Are You 'Decent?' (Mass Media Regulation ) (Editorial)
Goldberg, Danny, The Nation
"The American people know there is a way to stop indecency without violating the Constitution," said a prominent national elected official in 1989. No, it was not Vice President Dan Quayle but the man who will succeed him, an angry Senator Albert Gore at the confirmation hearings of President Bush's appointee to the Federal Communications Commission, Andrew Barrett. According to the broadcasting trade magazine Radio & Records, Gore was upset at Barrett's suggestion "that there are limits to what the FCC can and should do to limit violent and sexually suggestive programming." The magazine also reports that Gore will oversee EC.C.-related issues from his post as head of the Clinton transition ream's technology office.
A substantial number of Clinton voters were attracted to him because of the perceived contrast between the inclusive image of Clinton and Gore and the bigotry and narrow-mindedness displayed at the Republican convention. For the first time in history, the percentage of 18-24-year-olds who voted increased-the turnout was 20 percent higher than in 1988, bringing the total youth vote to 11 million. Clinton defeated Bush by sixteen points among this group, for whom freedom of expression was a major issue. Rock The Vote, the largest registration group aimed at young voters, was explicitly formed to combat censorship in entertainment, and MTV's voter-registration slogan, "Choose Or Lose," also spoke to young voters' concern with free expression, a topic that has been a mainstay of MTV Music News since Gore's wife, Tipper, embarked on her campaign for warning stickers on albums in the mid-1980s.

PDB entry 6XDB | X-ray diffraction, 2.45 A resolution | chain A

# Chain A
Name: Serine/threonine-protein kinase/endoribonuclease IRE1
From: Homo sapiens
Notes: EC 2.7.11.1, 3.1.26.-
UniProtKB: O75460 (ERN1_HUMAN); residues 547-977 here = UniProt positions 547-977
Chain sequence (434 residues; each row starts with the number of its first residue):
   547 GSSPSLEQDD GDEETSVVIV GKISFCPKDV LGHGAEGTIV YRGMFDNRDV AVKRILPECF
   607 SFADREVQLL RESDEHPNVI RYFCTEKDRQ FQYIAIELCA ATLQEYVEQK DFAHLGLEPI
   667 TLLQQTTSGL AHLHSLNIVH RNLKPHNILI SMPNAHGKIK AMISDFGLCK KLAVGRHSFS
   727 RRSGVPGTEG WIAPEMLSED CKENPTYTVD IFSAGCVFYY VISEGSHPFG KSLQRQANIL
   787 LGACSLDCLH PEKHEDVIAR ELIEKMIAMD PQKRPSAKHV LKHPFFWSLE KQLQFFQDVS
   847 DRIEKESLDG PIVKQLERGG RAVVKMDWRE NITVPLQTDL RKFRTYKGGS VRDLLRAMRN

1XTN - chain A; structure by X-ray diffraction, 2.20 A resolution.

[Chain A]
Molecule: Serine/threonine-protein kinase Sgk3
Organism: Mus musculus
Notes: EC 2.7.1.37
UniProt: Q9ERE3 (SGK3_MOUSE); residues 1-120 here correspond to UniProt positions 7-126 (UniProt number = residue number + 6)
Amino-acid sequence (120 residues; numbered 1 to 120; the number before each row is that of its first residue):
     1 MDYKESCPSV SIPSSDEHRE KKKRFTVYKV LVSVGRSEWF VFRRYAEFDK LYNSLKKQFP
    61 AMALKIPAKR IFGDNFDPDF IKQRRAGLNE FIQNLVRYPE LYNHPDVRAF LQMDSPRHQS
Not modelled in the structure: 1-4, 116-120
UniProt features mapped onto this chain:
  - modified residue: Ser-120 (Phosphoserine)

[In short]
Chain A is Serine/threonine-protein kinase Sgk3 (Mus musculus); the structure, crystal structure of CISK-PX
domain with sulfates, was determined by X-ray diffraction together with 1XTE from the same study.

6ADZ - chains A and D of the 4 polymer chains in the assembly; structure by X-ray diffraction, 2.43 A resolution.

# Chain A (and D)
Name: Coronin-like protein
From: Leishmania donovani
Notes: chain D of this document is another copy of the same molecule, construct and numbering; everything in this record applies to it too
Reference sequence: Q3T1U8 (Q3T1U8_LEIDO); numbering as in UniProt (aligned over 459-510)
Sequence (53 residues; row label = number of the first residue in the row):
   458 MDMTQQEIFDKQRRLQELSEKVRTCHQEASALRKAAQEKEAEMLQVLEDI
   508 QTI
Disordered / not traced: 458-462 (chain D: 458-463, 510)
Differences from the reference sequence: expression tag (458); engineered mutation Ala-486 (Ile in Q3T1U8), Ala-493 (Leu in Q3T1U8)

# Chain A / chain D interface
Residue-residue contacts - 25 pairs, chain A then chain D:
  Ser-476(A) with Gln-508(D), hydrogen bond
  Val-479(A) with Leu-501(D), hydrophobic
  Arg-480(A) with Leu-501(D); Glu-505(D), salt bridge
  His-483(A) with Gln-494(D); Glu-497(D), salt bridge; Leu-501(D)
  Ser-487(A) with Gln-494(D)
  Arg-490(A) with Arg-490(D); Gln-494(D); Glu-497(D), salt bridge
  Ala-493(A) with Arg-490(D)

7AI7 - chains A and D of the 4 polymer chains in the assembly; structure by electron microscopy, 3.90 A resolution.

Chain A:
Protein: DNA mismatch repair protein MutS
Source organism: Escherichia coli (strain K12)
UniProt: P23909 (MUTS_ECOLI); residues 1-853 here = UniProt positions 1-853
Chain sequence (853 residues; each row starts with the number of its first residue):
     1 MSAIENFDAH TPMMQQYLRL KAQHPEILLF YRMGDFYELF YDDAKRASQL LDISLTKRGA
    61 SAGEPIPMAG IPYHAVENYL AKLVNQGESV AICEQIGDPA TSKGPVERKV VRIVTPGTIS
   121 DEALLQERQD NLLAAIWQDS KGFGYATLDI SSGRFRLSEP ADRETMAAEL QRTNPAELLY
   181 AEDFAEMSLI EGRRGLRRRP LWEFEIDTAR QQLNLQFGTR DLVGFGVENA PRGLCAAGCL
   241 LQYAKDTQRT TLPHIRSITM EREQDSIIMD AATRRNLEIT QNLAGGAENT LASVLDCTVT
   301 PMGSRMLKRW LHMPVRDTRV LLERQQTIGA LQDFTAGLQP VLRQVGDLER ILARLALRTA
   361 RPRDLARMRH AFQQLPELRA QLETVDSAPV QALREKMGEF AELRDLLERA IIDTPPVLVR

A continuation of the Reagan/Bush F.C.C.'s policies against broadcasting "indecency" would be a betrayal of those younger voters and many older ones as well. One example of those policies is the unprecedented $105,000 fine the commission recently levied against Los Angeles radio station KLSX for airing the controversial and massively popular Howard Stern Show. Stern is an ideal target, because he offends many liberal women, blacks, and gays and lesbians, as well as Christian conservatives. But the notion of politicians telling millions of listeners that their tastes are unacceptable in the eyes of "the public" is a precedent almost as frightening as Pat Buchanan's call for a religious war. …